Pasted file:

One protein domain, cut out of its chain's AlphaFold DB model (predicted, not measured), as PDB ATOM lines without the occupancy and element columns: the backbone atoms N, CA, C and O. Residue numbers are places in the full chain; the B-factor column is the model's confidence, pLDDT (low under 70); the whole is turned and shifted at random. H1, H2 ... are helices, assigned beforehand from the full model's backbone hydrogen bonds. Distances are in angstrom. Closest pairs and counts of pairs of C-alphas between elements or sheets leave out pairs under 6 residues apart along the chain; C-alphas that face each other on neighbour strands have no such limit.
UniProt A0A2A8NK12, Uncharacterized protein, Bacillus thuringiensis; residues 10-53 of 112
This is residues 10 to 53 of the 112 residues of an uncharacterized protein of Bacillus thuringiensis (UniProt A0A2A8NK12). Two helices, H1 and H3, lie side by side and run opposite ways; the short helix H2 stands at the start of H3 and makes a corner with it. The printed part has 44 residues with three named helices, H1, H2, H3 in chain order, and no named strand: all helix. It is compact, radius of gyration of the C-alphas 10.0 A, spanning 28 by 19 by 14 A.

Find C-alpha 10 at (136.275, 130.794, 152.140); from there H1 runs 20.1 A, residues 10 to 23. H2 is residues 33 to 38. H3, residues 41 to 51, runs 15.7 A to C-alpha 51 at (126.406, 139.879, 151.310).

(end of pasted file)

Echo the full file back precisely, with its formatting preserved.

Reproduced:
One protein domain, cut out of its chain's AlphaFold DB model (predicted, not measured), as PDB ATOM lines without the occupancy and element columns: the backbone atoms N, CA, C and O. Residue numbers are places in the full chain; the B-factor column is the model's confidence, pLDDT (low under 70); the whole is turned and shifted at random. H1, H2 ... are helices, assigned beforehand from the full model's backbone hydrogen bonds. Distances are in angstrom. Closest pairs and counts of pairs of C-alphas between elements or sheets leave out pairs under 6 residues apart along the chain; C-alphas that face each other on neighbour strands have no such limit.
UniProt A0A2A8NK12, Uncharacterized protein, Bacillus thuringiensis; residues 10-53 of 112
This is residues 10 to 53 of the 112 residues of an uncharacterized protein of Bacillus thuringiensis (UniProt A0A2A8NK12). Two helices, H1 and H3, lie side by side and run opposite ways; the short helix H2 stands at the start of H3 and makes a corner with it. The printed part has 44 residues with three named helices, H1, H2, H3 in chain order, and no named strand: all helix. It is compact, radius of gyration of the C-alphas 10.0 A, spanning 28 by 19 by 14 A.

Find C-alpha 10 at (136.275, 130.794, 152.140); from there H1 runs 20.1 A, residues 10 to 23. H2 is residues 33 to 38. H3, residues 41 to 51, runs 15.7 A to C-alpha 51 at (126.406, 139.879, 151.310).